Pro vs Hobbyist Furniture Makers

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The Professional Furniture Maker and The Hobbyist Furniture Maker
Got on a “watch videos of pro furniture makers showing you techniques” kick and began noting how they do things versus how hobbyists do things. While the end results may be similar, or In some cases identical, the pro and the hobbyist are two distinctly different beasts.
Here’s the differences I’ve got down so far. Feel free to add those you’ve discovered.
The pro makes his/her living from furniture making so Time is Money.
The hobbyist makes furniture for fun/ therapy so time isn’t all that important. The money part of the equation may or may not be a factor. ============================ The pro makes furniture for customers.
The hobbyist makes things for himself/herself or perhaps a spouse, significant other, family member or for friends. ============================ The pro is in the shallower part of the learning curve as far as furniture making goes. The business side may be a different story.
The hobbyist Is in the steeper part of the learning curve for furniture making but doesn’t have to worry about any business end. ============================ The pro will spend semi-big bucks on a piece of equipment that will significantly increase productivity (read make more money by increasing productivity than spent on the equipment to do so). However, she/he is less apt to succumb to impulse buying slick doo-dads and or forking over money for a neat-o-spiral-cutting- filigree-making-laser guided tool or machine.
The hobbyist “will make do with what he/she has” when it comes to big ticket items and agonize for months over Brand A vs Brand B and the hundred dollar difference between the price of the two “final candidates”. YET - he/she will often buy hundreds and hundreds of dollars of “look how pretty this thing is” and “that’s cool - I’m sure I’ll find something to do with it” items.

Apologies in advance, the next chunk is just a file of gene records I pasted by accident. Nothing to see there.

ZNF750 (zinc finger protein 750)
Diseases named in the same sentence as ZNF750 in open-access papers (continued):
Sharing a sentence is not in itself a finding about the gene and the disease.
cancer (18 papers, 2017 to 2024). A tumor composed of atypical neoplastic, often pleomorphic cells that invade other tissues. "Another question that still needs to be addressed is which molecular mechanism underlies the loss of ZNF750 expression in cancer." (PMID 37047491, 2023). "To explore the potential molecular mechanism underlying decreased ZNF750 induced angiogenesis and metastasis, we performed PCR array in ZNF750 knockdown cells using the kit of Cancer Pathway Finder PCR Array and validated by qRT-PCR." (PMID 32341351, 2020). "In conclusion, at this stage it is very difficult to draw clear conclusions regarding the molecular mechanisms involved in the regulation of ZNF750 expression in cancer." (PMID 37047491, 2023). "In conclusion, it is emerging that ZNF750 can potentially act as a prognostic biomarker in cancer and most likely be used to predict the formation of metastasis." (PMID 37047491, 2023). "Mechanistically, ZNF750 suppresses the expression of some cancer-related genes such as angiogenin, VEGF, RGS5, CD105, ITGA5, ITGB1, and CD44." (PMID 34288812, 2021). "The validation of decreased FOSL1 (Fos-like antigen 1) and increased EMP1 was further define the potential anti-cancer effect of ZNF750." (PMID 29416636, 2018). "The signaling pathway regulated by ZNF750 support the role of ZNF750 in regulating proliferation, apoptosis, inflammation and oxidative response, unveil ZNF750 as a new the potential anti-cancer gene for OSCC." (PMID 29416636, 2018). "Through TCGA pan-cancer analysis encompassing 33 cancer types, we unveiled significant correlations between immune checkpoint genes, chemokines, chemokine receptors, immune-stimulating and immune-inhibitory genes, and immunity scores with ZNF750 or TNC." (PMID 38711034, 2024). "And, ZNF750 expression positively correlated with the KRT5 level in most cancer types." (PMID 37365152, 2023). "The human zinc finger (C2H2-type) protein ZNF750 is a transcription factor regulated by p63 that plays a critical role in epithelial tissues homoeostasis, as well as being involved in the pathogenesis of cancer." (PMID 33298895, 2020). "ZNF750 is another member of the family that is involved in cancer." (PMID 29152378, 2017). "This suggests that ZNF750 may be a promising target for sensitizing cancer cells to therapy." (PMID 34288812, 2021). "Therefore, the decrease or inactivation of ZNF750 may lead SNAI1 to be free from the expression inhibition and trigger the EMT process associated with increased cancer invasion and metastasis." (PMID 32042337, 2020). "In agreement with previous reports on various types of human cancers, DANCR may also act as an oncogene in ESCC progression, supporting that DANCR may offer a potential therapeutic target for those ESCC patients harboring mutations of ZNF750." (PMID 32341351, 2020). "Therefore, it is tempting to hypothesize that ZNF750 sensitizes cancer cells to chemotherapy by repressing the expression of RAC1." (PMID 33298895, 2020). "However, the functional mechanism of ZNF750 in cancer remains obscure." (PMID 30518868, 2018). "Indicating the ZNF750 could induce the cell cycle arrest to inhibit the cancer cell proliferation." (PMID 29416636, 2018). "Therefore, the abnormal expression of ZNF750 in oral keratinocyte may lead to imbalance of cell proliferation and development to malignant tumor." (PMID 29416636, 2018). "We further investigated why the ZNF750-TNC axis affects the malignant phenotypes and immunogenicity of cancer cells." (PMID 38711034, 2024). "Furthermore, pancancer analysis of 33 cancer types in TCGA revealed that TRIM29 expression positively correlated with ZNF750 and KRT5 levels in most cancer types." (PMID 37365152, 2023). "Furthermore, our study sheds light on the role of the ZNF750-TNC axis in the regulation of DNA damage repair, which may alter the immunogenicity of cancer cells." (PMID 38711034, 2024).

(NOTE: The pro knows, or is acquainted with, a lot more woodworkers than the typical hobbyist. As a result, the pro is far more apt to pick up tools and equipment USED for less than half the price of NEW - and they’ll be on the high end of the quality, fit & finish and capabilities range. The pro seldom buys doo-dads - unless she/he knows the investment will yield a good return - or thinks it will.) ============================ The pro has developed a set of designs - four or five of the major pieces of furniture - chair, table, cabinet, dresser etc. - with several variations of each. He/she has a fairly clear mental image of what goes where and how, and knows what the finished piece will look like because he/she has made several of this item before.
The hobbyist hasn’t found a style and a set of proportions - yet. Since each piece, for her/him, is unique and exists only as a semi-general/ semi-specific mental image, the details of the components are often vague, coming into focus only as the parts are laid out, cut and set next to each other. ============================ The pro has made full scale templates of the major components of each of his/her best sellers as well as a few personal favorites. Some of the templates are designed to be used with a specific piece of machinery - a shaper, router table, router, etc.. The hobbyist, if he/she is methodical, lays out the components of the piece “on the bench”, right on the stock being used. Being uncertain if his/her ideas will result in a finished piece that is worth doing again, by the time dry fitting answers some of the “is this worth doing again?”, parts have been shaped and dry fitted. At that point, making good basic templates is gone since there may no longer be a flat face or a square edge. ============================ Once the wood is in the shop, the pro doesn’t see it in terms of dollars per board foot. Its type, dimensions, color and grain become far more important than its initial price. Cut-offs are waste, to be disposed of. Ironically, for internal “won’t show” parts a pro will spend time getting the most parts out of a given board.